I’m so excited to share this grilled whole branzino recipe. I can’t remember how many times I have made it and I’m sure I will continue making it frequently. Grilled whole branzino is absolutely delicious without a high price tag. It looks impressive, the skin is crispy and the inside is juicy. Restaurants usually charge at least $30 and why paying that when it is so fast (15 minutes) and easy to cook at home?
I used to think grilling whole fish (and serving it afterward) was intimidating and it could be messy in so many ways. I was scared that it would stick to the grill and fall apart. Moreover, I didn’t know how to cut and serve it so that it still looked appetizing. That fear has been long gone and I seriously need to thank two people for that.
I have an awesome fishmonger who told me the tips for perfect grilled fish with no accident. Here are the tips that I will never forget:
- Prep the grill really well: clean and oil the grates well (small trick: use your tongs to grab a piece of paper towel and dip it into oil, then rub the grates with it – rub twice if you can).
- Maintain the heat: grill at medium high heat.
- Know when to flip: don’t flip the fish too early or it will stick to the grates. When it has released itself from the grill, it’s time to flip.
Those tips will guarantee you a great result every single time. Now, let’s talk about how to serve it. Two years ago, we had lunch at a Greek restaurant called Poseidon in Miami and guess what we ordered? Yes, grilled whole branzino. The server brought the beautifully grilled fish which smelled amazing to our table and he was so kind that he showed us step-by-step how to serve it.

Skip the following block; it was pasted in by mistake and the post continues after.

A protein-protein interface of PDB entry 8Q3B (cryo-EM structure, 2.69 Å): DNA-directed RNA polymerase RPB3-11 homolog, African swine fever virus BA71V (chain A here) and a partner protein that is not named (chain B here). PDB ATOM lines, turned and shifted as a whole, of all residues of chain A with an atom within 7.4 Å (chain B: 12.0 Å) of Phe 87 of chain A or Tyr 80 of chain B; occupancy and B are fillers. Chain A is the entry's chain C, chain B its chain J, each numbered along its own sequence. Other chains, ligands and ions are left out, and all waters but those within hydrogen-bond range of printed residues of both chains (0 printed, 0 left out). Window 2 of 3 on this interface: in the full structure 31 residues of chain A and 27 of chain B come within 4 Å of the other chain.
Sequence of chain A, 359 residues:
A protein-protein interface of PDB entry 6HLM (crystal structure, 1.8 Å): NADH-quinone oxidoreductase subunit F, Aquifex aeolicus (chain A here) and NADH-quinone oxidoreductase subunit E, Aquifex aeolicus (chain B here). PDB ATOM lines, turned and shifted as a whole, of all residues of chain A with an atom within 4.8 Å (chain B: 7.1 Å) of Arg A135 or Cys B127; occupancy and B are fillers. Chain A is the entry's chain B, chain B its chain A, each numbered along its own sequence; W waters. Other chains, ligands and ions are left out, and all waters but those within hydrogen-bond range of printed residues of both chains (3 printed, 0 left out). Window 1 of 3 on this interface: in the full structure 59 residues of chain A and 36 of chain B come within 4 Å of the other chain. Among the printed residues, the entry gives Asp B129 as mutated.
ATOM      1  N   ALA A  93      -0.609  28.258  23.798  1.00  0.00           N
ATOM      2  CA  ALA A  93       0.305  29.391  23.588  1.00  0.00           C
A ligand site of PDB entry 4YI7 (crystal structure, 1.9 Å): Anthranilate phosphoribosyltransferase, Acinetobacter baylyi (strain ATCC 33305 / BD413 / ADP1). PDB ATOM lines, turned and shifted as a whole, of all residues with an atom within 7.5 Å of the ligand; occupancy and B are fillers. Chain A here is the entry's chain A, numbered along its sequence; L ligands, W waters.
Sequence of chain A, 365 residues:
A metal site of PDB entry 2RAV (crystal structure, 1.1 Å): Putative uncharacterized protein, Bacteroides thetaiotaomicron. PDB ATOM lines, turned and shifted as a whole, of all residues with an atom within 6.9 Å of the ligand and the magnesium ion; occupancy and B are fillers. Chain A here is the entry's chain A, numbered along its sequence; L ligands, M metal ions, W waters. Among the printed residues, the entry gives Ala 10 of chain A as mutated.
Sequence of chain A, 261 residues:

- Use a sharp knife to cut along both sides of the fish to separate the top fillet from the fin bones.
- Cut along where the top fillet meets the head and collar bones to separate it from the head and collar bones.
- Cut to separate the top fillet from the tail.
- Slide the knife blade between the top fillet and the spine and then flip the top fillet to the other side.
- Lift the spine and separate it from the bottom fillet.
That’s it. It may sound complicated but it’s really easy. Don’t let any fear preventing you from grilling whole fish yourself. Many types of whole fish are excellent for grilling, such as branzino, red snapper, and trout. If you don’t have an outdoor grill, you can broil it in the oven.